Reduction of dimethylarsinic acid to the highly toxic dimethylarsinous acid by rats and rat liver cytosol

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Abstract

Dimethylarsinic acid (DMAsV), the major urinary metabolite of inorganic arsenic, is weakly cytotoxic, whereas its reduced form, dimethylarsinous acid (DMAsIII), is highly toxic. Although glutathione S-transferase omega 1 (GSTO1) and arsenic methyltransferase have been shown or thought to catalyze DMAsV reduction, their role in DMAsV reduction in vivo, or in cell extracts is uncertain. Therefore, the reduction of DMAsV to DMAsIII in rats and in rat liver cytosol was studied to better understand its mechanism. To assess DMAsV reduction in rats, a novel procedure was devised based on following the accumulation of red blood cell (RBC)-bound dimethylarsenic (DMAs), which represents DMAsIII, in the blood of DMAsV-injected anesthetized rats. These studies indicated that rats reduced DMAsV to DMAsIII to a significant extent, as in 90 min 31% of the injected 50 μmol/kg DMAsV dose was converted to DMAsIII that was sequestered by the circulating erythrocytes. Pretreatment of rats with glutathione (GSH) depletors (phorone or BSO) delayed the elimination of DMAsV and the accumulation of RBC-bound DMAs, whereas the indirect methyltransferase inhibitor periodate-oxidized adenosine was without effect. Assessment of DMAsV-reducing activity of rat liver cytosol revealed that reduction of DMAsV required cytosolic protein and GSH and was inhibited by thiol reagents, GSSG and dehydroascorbate. Although thioredoxin reductase (TRR) inhibitors (aurothioglucose and SbIII) inhibited cytosolic DMAsV reduction, recombinant rat TRR plus NADPH, alone or when added to the cytosol, failed to support DMAsV reduction. On ultrafiltration of the cytosol through a 3 kDa filter, the reducing activity in the retentate was lost but was largely restored by NADPH. Such experiments also suggested that the reducing enzyme was larger than 100 kDa and was not GSTO1. In summary, reduction of DMAsV to the highly toxic DMAsIII in rats and rat liver cytosol is a GSH-dependent enzymatic process, yet its mechanism remains uncertain.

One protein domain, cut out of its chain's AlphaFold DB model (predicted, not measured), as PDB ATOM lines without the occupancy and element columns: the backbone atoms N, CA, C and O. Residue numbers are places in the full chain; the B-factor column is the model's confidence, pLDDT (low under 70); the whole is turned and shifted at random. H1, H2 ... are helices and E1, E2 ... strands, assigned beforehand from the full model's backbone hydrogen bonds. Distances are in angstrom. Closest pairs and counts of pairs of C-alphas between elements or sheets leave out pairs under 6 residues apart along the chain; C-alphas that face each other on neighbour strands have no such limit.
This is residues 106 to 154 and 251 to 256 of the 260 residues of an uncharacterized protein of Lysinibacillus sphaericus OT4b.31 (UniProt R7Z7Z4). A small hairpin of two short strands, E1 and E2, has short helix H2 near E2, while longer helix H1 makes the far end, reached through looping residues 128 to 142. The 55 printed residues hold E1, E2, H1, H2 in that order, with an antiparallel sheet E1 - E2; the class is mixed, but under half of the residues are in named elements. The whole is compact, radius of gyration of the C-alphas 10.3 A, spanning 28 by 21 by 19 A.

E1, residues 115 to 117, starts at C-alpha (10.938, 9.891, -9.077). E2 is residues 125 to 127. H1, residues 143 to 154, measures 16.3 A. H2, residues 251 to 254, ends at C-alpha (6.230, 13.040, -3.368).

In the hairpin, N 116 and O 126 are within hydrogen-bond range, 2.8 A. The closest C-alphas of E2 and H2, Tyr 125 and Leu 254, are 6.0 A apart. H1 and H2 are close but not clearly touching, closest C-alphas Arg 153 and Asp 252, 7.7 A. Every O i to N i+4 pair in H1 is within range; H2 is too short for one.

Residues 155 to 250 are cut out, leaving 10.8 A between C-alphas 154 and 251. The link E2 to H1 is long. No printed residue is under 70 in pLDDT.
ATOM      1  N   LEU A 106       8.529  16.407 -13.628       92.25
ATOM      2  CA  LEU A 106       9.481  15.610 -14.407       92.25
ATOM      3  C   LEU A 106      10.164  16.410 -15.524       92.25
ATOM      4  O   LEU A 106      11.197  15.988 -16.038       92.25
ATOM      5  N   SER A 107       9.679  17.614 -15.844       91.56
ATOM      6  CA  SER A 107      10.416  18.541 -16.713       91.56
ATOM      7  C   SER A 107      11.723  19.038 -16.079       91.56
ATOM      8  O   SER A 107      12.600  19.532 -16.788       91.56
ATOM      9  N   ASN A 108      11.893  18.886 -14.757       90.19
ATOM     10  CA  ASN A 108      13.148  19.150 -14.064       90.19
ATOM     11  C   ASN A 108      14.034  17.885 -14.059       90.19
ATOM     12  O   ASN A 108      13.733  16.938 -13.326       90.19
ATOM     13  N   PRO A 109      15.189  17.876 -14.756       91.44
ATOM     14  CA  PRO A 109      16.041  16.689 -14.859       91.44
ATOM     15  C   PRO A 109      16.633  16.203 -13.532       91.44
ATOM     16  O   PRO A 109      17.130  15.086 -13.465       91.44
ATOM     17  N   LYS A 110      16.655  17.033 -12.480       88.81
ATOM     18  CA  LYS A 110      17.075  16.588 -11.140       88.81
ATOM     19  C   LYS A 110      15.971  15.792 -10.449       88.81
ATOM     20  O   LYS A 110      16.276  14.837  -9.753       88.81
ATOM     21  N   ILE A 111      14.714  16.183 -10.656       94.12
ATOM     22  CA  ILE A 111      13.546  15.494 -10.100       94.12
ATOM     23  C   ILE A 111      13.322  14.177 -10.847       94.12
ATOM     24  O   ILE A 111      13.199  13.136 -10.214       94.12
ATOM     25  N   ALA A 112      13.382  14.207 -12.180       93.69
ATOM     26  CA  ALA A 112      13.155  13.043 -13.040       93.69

Original languageEnglish
Pages (from-to)432-443
Number of pages12
JournalChemical Research in Toxicology
Volume26
Issue number3
DOIs
Publication statusPublished - Mar 18 2013

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ASJC Scopus subject areas

  • Toxicology

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